From the Fire formed in 1990, and within a few weeks, found themselves in the studio recording their debut album.
"Thirty Days and Dirty Nights" was recorded at Fortress Sound in Los Angeles, produced by Jean Beauvoir, and engineered by Pat Regan, for New York
indie label Metropolis Records.
The album featured Tommy Lafferty on guitar, Mike Sciotto on drums, Nadine Arel on keys, Paul St. James on bass, and J.D. Kelly on keys and lead
vocals. The songs - with the exception of Eric Carmen's "Go All The Way" and Lafferty/Beauvoir's "Same Song", were all written by Arel,
Kelly, and the band.
The recording took a month - hence, the album title - and featured the band's tight, melodic arrangements and deep, yet edgy, production. More
often than not, that meant Lafferty's hard-edged guitar and Sciotto's powerful drumming were set against multi-leveled keyboards and lush
harmonies. Beauvoir's sense of drama and Pat Reagan's mastery of keyboard engineering gave the finished collection a resonance and quality
that showcased the band's musicianship and songwriting to great effect, while retaining the live feel that the band would later demonstrate at
performances in New York.
With a selection of ballads and powerful rock anthems - even a strong duet between Kelly and "Harlow" vocalist Theresa Straley - the album garnered
acclaim from artists like Gene Simmons and Paul Stanley of KISS, who stopped in to hear its progress during production. During their stay in LA, the
band also attended several press parties and performed live for industry insiders.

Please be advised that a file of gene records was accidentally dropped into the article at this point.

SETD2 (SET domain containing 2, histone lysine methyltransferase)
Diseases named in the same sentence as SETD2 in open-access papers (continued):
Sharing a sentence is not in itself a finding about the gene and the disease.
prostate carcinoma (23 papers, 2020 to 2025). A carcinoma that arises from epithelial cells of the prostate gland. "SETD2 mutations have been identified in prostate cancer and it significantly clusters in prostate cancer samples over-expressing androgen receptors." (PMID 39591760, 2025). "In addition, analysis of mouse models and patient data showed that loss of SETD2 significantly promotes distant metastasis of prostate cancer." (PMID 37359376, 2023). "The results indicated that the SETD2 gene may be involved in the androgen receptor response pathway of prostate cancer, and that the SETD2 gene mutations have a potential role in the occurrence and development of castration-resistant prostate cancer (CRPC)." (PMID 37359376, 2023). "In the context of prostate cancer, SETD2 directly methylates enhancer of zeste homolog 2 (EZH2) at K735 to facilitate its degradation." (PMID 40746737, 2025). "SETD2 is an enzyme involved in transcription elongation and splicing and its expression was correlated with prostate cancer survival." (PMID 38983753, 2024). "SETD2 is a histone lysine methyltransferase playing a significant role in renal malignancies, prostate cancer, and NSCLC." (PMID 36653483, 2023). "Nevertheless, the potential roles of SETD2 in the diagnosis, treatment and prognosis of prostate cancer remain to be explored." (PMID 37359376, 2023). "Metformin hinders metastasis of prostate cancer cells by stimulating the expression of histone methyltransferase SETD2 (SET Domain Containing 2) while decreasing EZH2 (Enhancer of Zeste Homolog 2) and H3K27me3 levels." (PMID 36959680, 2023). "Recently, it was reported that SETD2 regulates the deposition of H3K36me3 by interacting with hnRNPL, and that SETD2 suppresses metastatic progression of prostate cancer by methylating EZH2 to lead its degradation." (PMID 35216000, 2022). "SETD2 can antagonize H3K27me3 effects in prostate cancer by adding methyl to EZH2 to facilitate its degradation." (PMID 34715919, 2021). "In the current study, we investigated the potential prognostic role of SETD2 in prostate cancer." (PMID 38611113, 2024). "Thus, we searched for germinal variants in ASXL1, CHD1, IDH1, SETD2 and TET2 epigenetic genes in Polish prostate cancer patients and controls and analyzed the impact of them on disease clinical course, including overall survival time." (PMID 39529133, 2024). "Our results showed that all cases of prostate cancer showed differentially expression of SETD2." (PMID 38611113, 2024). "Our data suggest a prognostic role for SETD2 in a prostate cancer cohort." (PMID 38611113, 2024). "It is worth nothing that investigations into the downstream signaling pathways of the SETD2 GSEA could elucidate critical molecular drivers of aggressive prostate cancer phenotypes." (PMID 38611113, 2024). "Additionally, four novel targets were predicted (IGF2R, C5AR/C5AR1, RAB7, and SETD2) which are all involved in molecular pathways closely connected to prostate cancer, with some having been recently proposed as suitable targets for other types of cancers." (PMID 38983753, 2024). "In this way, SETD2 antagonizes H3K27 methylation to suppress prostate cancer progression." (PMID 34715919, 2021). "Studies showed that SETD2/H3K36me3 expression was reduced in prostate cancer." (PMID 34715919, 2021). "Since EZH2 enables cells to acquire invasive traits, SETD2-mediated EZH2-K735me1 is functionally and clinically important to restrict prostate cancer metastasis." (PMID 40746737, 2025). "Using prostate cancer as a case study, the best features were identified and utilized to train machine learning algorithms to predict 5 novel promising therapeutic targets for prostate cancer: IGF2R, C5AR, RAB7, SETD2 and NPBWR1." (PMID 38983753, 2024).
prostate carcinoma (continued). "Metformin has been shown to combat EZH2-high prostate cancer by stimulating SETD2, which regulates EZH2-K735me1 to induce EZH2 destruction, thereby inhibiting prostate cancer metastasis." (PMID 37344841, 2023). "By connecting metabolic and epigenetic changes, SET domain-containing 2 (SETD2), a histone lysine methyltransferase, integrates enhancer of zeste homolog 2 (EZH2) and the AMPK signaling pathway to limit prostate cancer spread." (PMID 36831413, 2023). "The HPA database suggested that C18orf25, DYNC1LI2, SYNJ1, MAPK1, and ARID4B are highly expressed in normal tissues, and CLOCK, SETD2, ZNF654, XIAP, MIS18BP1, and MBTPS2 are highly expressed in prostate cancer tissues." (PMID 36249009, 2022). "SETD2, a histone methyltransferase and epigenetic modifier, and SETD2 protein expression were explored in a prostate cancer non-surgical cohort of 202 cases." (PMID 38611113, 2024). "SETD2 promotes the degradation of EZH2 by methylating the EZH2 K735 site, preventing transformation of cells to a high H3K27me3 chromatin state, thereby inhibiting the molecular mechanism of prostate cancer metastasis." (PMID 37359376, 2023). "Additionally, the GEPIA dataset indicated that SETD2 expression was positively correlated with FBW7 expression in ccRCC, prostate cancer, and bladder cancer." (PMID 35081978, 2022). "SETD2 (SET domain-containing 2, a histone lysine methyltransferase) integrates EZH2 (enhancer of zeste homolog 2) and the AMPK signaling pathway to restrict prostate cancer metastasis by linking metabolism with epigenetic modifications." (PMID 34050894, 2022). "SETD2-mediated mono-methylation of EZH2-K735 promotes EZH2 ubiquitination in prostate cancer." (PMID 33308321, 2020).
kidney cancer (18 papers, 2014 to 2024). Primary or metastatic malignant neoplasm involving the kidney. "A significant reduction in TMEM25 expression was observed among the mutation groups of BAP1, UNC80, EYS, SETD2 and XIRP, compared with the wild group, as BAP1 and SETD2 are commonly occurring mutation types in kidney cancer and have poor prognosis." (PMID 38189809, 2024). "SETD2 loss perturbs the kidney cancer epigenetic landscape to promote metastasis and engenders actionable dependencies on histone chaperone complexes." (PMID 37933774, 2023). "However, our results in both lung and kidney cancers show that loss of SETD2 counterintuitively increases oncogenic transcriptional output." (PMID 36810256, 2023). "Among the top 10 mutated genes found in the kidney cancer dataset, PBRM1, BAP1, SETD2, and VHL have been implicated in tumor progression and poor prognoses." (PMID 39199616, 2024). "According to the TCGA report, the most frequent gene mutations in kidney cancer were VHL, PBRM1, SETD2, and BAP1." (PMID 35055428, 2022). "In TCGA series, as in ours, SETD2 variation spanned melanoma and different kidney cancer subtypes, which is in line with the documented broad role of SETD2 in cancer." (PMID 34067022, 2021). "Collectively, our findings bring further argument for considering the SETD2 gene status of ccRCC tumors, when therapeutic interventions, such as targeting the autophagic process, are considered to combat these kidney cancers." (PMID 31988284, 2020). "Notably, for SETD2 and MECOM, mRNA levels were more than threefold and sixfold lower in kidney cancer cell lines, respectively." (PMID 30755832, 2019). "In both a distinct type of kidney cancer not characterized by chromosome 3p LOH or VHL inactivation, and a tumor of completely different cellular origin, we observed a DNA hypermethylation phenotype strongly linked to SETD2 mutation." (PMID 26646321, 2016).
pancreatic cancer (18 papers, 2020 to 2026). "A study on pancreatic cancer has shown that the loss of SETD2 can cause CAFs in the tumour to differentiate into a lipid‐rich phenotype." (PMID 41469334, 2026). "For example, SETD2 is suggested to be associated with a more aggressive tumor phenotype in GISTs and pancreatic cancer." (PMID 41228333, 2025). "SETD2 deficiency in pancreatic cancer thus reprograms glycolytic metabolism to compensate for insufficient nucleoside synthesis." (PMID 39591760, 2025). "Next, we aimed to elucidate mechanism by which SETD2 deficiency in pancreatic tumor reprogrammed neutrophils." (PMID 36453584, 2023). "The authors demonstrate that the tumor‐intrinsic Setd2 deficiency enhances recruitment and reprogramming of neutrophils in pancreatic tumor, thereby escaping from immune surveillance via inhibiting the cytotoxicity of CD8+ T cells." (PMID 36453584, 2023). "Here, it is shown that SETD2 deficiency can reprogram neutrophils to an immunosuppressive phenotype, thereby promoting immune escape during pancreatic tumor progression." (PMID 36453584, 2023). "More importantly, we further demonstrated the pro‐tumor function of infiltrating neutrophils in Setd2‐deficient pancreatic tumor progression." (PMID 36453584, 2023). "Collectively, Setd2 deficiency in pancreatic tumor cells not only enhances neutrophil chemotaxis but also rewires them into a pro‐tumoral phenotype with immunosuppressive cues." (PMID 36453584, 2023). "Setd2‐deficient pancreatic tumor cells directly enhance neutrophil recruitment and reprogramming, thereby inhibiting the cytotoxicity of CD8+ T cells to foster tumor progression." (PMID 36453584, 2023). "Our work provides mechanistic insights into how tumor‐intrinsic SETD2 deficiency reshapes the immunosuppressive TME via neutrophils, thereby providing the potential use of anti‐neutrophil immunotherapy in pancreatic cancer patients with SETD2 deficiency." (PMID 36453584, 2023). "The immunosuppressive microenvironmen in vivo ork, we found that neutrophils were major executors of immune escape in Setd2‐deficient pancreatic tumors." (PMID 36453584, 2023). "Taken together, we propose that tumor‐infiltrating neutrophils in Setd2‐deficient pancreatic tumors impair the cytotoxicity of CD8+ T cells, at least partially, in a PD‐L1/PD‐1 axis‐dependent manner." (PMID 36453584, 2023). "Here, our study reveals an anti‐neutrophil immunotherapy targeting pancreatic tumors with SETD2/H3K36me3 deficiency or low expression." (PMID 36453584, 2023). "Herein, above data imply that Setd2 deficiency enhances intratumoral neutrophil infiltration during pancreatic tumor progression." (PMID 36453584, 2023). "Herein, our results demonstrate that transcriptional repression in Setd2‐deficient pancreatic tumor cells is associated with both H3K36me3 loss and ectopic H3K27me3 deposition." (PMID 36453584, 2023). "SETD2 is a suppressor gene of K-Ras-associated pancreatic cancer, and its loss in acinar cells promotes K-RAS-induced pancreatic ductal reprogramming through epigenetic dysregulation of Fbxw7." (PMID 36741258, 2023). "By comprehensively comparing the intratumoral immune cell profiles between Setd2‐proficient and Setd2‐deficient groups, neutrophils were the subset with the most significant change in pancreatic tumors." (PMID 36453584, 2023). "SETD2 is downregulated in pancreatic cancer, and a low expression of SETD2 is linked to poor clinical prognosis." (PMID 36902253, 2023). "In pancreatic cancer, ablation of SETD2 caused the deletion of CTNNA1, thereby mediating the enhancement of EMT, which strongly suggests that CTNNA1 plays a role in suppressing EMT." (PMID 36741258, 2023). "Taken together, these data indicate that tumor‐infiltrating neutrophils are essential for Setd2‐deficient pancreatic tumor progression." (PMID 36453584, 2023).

A year after its production, "Thirty Days and Dirty Nights" was released in Europe and placed well on the charts in most markets. The band, still in
America, had little idea as to what was happening overseas. Critics regarded the album as a true landmark in AOR, and routinely praised the recording
as a must-have for fans of the genre.
Eventually, as other opportunities arose, two members went their separate ways, but remained friends: Paul Morris replaced Nadine Arel, and Thaddeus
Castanis took over on bass from Paul St. James so that the band could continue playing live. Lafferty, Sciotto, and Kelly remained as the core of the
During this period, the band continued to write together, and recorded several songs, and pieces of songs, in New York City's "Cherry Bomb"
studios and in their own home studios. These carried forward the style, melodic themes, and style of the debut. One song - "From the Fire" was the
band's first politically-motivated anthem, and another, "Some Kind Of Dream" was a lilting, trippy tale of the band's sudden, almost
unexpected journey from unknown to anything but.
A re-release of "Thirty Days" in 2009, through "Yesterrock", sparked talk of a reunion, but the event never took place. In 2013, the demos that had
been recorded after the departure of Arel and St. James - long thought to be lost - were were re-discovered. These demos, and subsequent writing by
the band as individuals, contained enough material, and then some, for a second album.
In mid-summer 2013, the band entered the studio to record their second album, which is slated for release in the first quarter of 2014.